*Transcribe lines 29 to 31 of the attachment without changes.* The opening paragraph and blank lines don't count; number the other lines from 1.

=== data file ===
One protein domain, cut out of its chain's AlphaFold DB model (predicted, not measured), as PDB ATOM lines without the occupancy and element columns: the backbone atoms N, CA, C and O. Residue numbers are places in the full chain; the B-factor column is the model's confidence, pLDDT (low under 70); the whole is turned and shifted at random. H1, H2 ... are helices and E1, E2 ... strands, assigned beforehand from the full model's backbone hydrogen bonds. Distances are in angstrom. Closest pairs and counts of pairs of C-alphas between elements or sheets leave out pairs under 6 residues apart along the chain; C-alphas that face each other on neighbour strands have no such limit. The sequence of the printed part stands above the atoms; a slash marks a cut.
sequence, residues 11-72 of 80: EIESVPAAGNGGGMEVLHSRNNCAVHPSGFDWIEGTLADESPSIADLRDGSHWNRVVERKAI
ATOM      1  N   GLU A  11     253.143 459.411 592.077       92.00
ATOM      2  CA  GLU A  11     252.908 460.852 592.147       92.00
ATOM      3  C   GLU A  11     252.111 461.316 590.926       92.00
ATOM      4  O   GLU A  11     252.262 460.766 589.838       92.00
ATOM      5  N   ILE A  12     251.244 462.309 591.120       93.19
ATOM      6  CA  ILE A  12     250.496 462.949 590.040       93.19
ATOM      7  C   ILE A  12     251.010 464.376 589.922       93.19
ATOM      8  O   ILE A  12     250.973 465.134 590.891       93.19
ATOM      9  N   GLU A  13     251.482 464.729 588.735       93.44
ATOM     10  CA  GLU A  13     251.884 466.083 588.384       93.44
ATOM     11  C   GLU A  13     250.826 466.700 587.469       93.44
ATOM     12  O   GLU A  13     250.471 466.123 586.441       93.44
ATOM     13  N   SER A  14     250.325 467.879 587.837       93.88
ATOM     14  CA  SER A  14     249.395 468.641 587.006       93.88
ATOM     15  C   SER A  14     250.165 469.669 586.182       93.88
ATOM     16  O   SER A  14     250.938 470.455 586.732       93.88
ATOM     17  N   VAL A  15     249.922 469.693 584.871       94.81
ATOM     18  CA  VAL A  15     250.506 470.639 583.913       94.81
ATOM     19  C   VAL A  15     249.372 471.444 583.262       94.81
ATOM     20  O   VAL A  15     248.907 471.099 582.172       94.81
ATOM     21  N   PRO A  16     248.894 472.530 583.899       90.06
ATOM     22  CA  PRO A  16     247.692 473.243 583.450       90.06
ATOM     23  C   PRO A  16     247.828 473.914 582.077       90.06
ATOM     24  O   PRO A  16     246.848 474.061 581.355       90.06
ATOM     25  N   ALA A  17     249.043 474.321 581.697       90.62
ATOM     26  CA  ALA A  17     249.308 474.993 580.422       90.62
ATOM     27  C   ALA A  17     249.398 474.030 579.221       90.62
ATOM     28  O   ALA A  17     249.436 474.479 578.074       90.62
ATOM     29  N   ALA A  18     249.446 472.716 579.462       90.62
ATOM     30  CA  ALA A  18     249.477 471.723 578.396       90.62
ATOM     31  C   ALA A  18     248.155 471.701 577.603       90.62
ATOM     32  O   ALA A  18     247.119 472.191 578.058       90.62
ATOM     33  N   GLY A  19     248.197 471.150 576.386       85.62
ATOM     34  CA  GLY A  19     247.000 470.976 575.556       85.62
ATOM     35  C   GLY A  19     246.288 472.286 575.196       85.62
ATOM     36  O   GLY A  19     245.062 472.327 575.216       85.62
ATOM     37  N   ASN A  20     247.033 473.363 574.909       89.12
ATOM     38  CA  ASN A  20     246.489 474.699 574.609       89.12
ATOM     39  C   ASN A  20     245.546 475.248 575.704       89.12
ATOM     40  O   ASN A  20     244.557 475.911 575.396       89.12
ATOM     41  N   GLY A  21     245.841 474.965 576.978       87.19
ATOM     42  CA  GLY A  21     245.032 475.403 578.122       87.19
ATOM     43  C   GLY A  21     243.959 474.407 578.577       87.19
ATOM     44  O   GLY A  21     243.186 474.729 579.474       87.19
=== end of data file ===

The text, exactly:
ATOM     28  O   ALA A  17     249.436 474.479 578.074       90.62
ATOM     29  N   ALA A  18     249.446 472.716 579.462       90.62
ATOM     30  CA  ALA A  18     249.477 471.723 578.396       90.62